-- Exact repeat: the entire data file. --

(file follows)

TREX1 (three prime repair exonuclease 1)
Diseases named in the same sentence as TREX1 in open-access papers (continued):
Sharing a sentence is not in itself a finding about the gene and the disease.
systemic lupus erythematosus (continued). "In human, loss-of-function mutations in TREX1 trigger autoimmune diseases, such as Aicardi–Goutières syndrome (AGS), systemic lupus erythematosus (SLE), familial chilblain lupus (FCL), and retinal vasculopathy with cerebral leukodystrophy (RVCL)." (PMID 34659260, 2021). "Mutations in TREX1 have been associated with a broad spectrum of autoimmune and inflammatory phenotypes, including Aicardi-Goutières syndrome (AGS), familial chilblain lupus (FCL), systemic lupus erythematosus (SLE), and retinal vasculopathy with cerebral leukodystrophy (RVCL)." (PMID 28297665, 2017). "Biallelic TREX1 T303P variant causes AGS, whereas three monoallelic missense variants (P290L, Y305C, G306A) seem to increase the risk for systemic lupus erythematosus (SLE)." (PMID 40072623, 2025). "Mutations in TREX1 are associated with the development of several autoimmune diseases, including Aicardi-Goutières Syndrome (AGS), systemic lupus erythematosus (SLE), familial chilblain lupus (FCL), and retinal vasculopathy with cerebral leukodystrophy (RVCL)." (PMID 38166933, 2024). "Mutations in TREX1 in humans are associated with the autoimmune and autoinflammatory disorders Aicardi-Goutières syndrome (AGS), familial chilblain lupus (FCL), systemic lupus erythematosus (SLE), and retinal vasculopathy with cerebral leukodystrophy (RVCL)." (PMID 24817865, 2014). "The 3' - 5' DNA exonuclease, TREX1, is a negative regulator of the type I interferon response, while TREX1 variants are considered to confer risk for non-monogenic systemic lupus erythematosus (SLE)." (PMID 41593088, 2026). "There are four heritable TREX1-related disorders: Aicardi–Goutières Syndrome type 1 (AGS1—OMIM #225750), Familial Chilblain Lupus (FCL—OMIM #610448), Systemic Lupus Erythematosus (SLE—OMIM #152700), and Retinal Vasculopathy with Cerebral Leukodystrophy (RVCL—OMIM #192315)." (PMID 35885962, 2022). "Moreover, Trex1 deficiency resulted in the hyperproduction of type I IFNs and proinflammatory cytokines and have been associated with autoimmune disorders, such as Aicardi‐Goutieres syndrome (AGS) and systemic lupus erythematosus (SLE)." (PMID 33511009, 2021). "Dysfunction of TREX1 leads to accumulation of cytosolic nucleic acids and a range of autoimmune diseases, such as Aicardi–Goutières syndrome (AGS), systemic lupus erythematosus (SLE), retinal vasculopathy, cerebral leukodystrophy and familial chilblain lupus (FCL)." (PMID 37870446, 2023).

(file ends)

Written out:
TREX1 (three prime repair exonuclease 1)
Diseases named in the same sentence as TREX1 in open-access papers (continued):
Sharing a sentence is not in itself a finding about the gene and the disease.
systemic lupus erythematosus (continued). "In human, loss-of-function mutations in TREX1 trigger autoimmune diseases, such as Aicardi–Goutières syndrome (AGS), systemic lupus erythematosus (SLE), familial chilblain lupus (FCL), and retinal vasculopathy with cerebral leukodystrophy (RVCL)." (PMID 34659260, 2021). "Mutations in TREX1 have been associated with a broad spectrum of autoimmune and inflammatory phenotypes, including Aicardi-Goutières syndrome (AGS), familial chilblain lupus (FCL), systemic lupus erythematosus (SLE), and retinal vasculopathy with cerebral leukodystrophy (RVCL)." (PMID 28297665, 2017). "Biallelic TREX1 T303P variant causes AGS, whereas three monoallelic missense variants (P290L, Y305C, G306A) seem to increase the risk for systemic lupus erythematosus (SLE)." (PMID 40072623, 2025). "Mutations in TREX1 are associated with the development of several autoimmune diseases, including Aicardi-Goutières Syndrome (AGS), systemic lupus erythematosus (SLE), familial chilblain lupus (FCL), and retinal vasculopathy with cerebral leukodystrophy (RVCL)." (PMID 38166933, 2024). "Mutations in TREX1 in humans are associated with the autoimmune and autoinflammatory disorders Aicardi-Goutières syndrome (AGS), familial chilblain lupus (FCL), systemic lupus erythematosus (SLE), and retinal vasculopathy with cerebral leukodystrophy (RVCL)." (PMID 24817865, 2014). "The 3' - 5' DNA exonuclease, TREX1, is a negative regulator of the type I interferon response, while TREX1 variants are considered to confer risk for non-monogenic systemic lupus erythematosus (SLE)." (PMID 41593088, 2026). "There are four heritable TREX1-related disorders: Aicardi–Goutières Syndrome type 1 (AGS1—OMIM #225750), Familial Chilblain Lupus (FCL—OMIM #610448), Systemic Lupus Erythematosus (SLE—OMIM #152700), and Retinal Vasculopathy with Cerebral Leukodystrophy (RVCL—OMIM #192315)." (PMID 35885962, 2022). "Moreover, Trex1 deficiency resulted in the hyperproduction of type I IFNs and proinflammatory cytokines and have been associated with autoimmune disorders, such as Aicardi‐Goutieres syndrome (AGS) and systemic lupus erythematosus (SLE)." (PMID 33511009, 2021). "Dysfunction of TREX1 leads to accumulation of cytosolic nucleic acids and a range of autoimmune diseases, such as Aicardi–Goutières syndrome (AGS), systemic lupus erythematosus (SLE), retinal vasculopathy, cerebral leukodystrophy and familial chilblain lupus (FCL)." (PMID 37870446, 2023).